1. Begging. Tonight’s the night when all you parents out there send your children mixed messages by encouraging them off to talk to strangers for candy. Fortunately the houses in my neighborhood are far enough apart that it’s not particularly lucrative bit of ground to cover, so there aren’t typically herds of children wandering around looking for a handout. It’s not so much that I mind the giving away of candy, but like the 4th of July, it’s one of those nights that threatens to send one or both of the dogs over the edge every time they hear the gate close or someone knocking on the door. Then again there’s the unmitigated glee when I open the door so parent and child are faced with a surly looking bald man with two barking dogs at his back… so at least there’s that.
2. Getting Close. Earlier this month it looked like jeffreytharp.com was well on its way to having its best month ever in terms of unique views. WordPress was regularly reporting daily views of 50 or 60 people. On October 3rd, the site posted its biggest single day. Since this past Sunday the number of views per day have plummeted for reasons I haven’t been able to identify just yet. At the rate they’re hitting now, I’ll be lucky to bring in 50 or 60 views this week. Alas, such are the vagaries of the internet. As October draws to a close, I’ll have to content myself with having the 2nd best month in the blog’s short history… and start worrying about how to keep November from ending up recorded as the 2nd worst.
3. Indecision. You can accuse me of a lot of things, but being indecisive is generally not one of them. Right, wrong, or otherwise, when confronted with possible courses of action I’ll pick one based on the best information I have available at the time and move out smartly. I’ll never claim to make the right decision all the time, but I’ll by God make one instead of just sitting around waiting for something to happen. Whether it’s where to have lunch or which program to throw over the side, I wish the populace at large would just stop pussyfooting around and figure out what they want to happen. Walking through life having other people’s bad decisions foist upon you is simply piss poor planning. As far as I’m concerned, any decision made on the spot is better than a great decision made ten minutes too late.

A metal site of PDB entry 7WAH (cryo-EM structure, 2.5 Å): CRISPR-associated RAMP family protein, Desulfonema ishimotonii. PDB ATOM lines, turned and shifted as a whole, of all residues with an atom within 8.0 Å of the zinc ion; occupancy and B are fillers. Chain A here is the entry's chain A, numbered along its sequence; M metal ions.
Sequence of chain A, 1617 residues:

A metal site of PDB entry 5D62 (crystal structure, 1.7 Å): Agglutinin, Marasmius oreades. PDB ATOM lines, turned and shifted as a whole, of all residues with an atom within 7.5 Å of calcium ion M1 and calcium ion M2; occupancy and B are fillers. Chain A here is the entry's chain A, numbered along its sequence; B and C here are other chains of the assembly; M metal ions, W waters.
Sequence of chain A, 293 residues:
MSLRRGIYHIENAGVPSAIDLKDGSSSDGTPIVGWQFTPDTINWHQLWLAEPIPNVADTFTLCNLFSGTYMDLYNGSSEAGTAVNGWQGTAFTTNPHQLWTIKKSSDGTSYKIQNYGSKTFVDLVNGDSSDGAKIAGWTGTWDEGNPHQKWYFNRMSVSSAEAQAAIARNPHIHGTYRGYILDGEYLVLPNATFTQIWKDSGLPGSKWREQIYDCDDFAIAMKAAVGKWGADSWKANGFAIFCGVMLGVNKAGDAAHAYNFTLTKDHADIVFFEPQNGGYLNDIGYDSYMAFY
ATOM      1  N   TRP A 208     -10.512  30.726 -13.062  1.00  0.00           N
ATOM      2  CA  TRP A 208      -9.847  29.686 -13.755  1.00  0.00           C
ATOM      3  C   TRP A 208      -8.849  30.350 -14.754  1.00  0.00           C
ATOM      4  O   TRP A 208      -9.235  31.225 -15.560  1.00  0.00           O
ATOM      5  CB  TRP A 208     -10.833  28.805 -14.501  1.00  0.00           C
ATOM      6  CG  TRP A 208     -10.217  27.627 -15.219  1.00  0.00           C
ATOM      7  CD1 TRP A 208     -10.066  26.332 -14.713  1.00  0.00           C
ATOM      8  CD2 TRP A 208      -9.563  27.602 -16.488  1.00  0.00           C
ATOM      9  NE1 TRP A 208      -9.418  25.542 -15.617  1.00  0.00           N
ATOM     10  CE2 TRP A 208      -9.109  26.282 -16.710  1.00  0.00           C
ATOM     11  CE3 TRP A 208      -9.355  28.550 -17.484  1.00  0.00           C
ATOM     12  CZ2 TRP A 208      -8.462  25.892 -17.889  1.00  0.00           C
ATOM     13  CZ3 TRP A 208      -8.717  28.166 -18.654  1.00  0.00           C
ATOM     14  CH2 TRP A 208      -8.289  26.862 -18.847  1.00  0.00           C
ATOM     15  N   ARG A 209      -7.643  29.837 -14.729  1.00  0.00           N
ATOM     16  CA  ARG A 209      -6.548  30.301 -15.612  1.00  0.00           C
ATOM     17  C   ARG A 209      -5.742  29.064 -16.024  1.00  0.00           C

I’ve never been to Oklahoma, but if it’s anything like my perception of it, things have been boring there for a long time. If I had to put a date on it, I’d certainly say it’s been boring at least since we closed the frontier in the 1880s or at the latest during the oil booms of the early 20th century. The Old West and boom towns are full of stories about people being gunned down – for cheating at cards, rustling cattle, robbing banks, running liquor, and sleeping with the wrong man’s wife. What the old timey stories aren’t full of are examples of ass clowns who decided to shoot the place up because they were bored.
Seriously? They. Were. Bored. When I was a teenager back in the days when dinosaurs roamed the earth I’m not sure any of us would have even had the passing thought of running outside and shooting whoever happened to jog past the house. We had plenty of guns between us – and even used them to entertain ourselves by plinking bottles and aluminum cans – but gunning down someone for just wandering past never figured into the plan. Mostly, we entertained ourselves riding four wheelers, shooting pool, swimming, listening to music, exploring the just-born internet, playing the original game consoles, or what we generally called “hanging out.”
I’m already reading about how the shooting of Christopher Lane is a failure of society, about how these three turd burglars had difficult childhoods, and the hundred and one other excuses people have when their kids turn out to be assholes. Sorry mom. Sorry dad. You failed your kids, not me, not the government, not society, but you. Maybe if you had put a book in your kids’ hands at some point or sent them to music lessons or gotten them involved in sports they’d have turned out differently. Now you get to live with the consequences of your kids gunning an innocent in cold blood. Their actions are the result of your collective failure as parents.